blMatrix3d — A simple 3×3 matrix in c++

Introduction

As I have mentioned in most of my articles, over the years, I have developed many mathematical tools that I have used time over time. In this article, I present a simple 3×3 matrix class, which I use in many applications, from machine vision to physics simulation, to 3d graphics. As with the rest of my work, simplicity and code readability are my top priorities, because the key to code reuse, is to make the code understandable.

Here’s a little snippet showing how easy this 3×3 matrix class is to use:

int main(int argc, char *argv[])
{
    // Let's show different ways to
    // create a 3x3 matrix

    // First:   Create a 3x3 matrix
    //          by passing its values
    blMatrix3d<double> M1(1,0,3,4,5,-1,10,20,2);
    cout << "M1 = " << M1 << "\n\n";

    // Second:  Create a 3x3 matrix by
    //          giving it an initial value
    blMatrix3d<double> M2(10);
    cout << "M2 = " << M2 << "\n\n";

    // Third:   Create an identity matrix
    blMatrix3d<double> M3 = eye3d<double>(3);
    cout << "M3 = " << M3 << "\n\n";

    // Fourth:  Create a 3x3 matrix by
    //          passing it a static 3x3 array
    double Arr[3][3] = {-1.2,2.3,10,-5,6,7.6,1,1,-1};
    blMatrix3d<double> M4(Arr);
    cout << "M4 = " << M4 << "\n\n";

    // Fifth:   Create a 3x3 matrix by
    //          passing it a static nxm array
    double Arr2[4][2] = {9.2,2.42,5,5.2,1.2,8,6.7,7};
    blMatrix3d<double> M5(Arr2);
    cout << "M5 = " << M5 << "\n\n";

    // Calculate determinant of M1
    cout << "det(M1) = " << det(M1) << "\n\n";

    // Transpose M1
    cout << "Transpose(M1) = " << Transpose(M1) << "\n\n";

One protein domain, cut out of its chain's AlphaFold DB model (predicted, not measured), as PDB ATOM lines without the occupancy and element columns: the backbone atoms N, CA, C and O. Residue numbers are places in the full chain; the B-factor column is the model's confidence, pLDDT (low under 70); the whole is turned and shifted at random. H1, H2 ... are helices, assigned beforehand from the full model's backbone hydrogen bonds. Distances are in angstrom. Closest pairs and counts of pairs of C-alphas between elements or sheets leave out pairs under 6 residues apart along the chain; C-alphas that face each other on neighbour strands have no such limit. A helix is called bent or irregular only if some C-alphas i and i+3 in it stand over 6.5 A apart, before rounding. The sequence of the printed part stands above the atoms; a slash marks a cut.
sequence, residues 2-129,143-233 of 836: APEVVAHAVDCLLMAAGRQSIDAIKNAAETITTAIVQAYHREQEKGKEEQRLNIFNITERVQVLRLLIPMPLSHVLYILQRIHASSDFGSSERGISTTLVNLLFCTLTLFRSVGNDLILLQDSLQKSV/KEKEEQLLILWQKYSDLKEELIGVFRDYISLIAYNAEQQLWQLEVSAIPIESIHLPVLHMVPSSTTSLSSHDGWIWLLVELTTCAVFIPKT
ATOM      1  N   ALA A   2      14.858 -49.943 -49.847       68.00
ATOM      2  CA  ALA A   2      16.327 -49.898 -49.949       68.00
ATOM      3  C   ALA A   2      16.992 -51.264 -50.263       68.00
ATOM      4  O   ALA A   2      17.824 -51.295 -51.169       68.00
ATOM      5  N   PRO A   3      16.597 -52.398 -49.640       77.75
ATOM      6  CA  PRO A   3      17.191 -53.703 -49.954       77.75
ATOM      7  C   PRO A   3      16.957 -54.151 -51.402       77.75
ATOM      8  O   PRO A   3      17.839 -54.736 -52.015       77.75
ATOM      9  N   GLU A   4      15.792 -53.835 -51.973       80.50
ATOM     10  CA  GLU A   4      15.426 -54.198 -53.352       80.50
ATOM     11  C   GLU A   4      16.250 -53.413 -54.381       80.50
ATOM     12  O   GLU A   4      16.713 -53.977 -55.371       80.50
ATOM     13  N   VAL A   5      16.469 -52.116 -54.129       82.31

// Calculate the inverse of M1
    cout << "inv(M1) = " << inv(M1) << "\n\n";

    // Calculate M1 * inv(M1) (equals identity)
    cout << "M1 * inv(M1) = " << M1*inv(M1) << "\n\n";

    int waitforkey;
    cin >> waitforkey;
}

The resulting console output is:

Dependencies

  1. blVector3d from the blMathAPI
    1. Used to multiply a vector by a matrix and viceversa

List of available functions

As I use this 3×3 matrix class for different applications, new needs pop out and I keep adding functionality to it. The following is a list of the current operators/functions available

  1. Arithmetic operators
    1. operator+ and operator-
      1. Add/Subtract two matrices
    2. operator*
      1. Multiply a matrix by a scalar and viceversa
      2. Multiply two matrices
    3. operator/
      1. Divide a matrix by a scalar
      2. Multiply a matrix by the inverse of a second matrix
      3. Multiple a scalar by the inverse of a second matrix
  2. det
    1. Calculate the determinant of a matrix
  3. Trace
    1. Sum the diagonal components of a matrix
  4. Transpose
    1. Take the transpose of a matrix
  5. inv
    1. Calculate the inverse of a matrix
  6. stream operators
    1. operator<<
      1. Output a matrix to the console

The code

blMatrix3d structure is simple, but provides overloaded operators to make the code very readable. The structure is saved in a file called blMatrix3d.hpp, which uses inline documentation.

blMatrix3d.hpp (Click to see code…)

Usage

This 3×3 matrix structure can be used for anything from graphics to physics simulations, and the code is very readable. Here’s a little snippet showing just how easy it is to use:

int main(int argc, char *argv[])
{
    // Let's show different ways to
    // create a 3x3 matrix

    // First:   Create a 3x3 matrix
    //          by passing its values